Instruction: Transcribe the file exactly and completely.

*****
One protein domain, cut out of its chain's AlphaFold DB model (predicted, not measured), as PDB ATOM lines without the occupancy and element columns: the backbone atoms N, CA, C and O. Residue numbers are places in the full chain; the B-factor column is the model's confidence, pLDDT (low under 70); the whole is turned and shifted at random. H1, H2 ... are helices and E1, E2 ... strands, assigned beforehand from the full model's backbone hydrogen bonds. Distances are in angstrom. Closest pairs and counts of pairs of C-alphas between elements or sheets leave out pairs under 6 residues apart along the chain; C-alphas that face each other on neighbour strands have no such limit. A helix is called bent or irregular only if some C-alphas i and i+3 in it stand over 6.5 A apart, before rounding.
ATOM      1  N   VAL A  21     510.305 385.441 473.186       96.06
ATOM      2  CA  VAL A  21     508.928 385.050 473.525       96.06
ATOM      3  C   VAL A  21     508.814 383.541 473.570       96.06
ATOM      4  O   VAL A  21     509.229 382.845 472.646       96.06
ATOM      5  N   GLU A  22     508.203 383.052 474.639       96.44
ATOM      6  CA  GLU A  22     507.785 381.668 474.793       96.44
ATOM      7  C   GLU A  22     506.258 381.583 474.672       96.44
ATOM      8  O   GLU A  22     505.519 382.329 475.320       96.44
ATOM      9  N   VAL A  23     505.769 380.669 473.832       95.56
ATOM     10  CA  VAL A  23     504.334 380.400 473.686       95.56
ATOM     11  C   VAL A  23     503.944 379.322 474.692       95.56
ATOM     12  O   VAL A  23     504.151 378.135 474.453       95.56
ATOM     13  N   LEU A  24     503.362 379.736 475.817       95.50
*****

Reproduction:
One protein domain, cut out of its chain's AlphaFold DB model (predicted, not measured), as PDB ATOM lines without the occupancy and element columns: the backbone atoms N, CA, C and O. Residue numbers are places in the full chain; the B-factor column is the model's confidence, pLDDT (low under 70); the whole is turned and shifted at random. H1, H2 ... are helices and E1, E2 ... strands, assigned beforehand from the full model's backbone hydrogen bonds. Distances are in angstrom. Closest pairs and counts of pairs of C-alphas between elements or sheets leave out pairs under 6 residues apart along the chain; C-alphas that face each other on neighbour strands have no such limit. A helix is called bent or irregular only if some C-alphas i and i+3 in it stand over 6.5 A apart, before rounding.
ATOM      1  N   VAL A  21     510.305 385.441 473.186       96.06
ATOM      2  CA  VAL A  21     508.928 385.050 473.525       96.06
ATOM      3  C   VAL A  21     508.814 383.541 473.570       96.06
ATOM      4  O   VAL A  21     509.229 382.845 472.646       96.06
ATOM      5  N   GLU A  22     508.203 383.052 474.639       96.44
ATOM      6  CA  GLU A  22     507.785 381.668 474.793       96.44
ATOM      7  C   GLU A  22     506.258 381.583 474.672       96.44
ATOM      8  O   GLU A  22     505.519 382.329 475.320       96.44
ATOM      9  N   VAL A  23     505.769 380.669 473.832       95.56
ATOM     10  CA  VAL A  23     504.334 380.400 473.686       95.56
ATOM     11  C   VAL A  23     503.944 379.322 474.692       95.56
ATOM     12  O   VAL A  23     504.151 378.135 474.453       95.56
ATOM     13  N   LEU A  24     503.362 379.736 475.817       95.50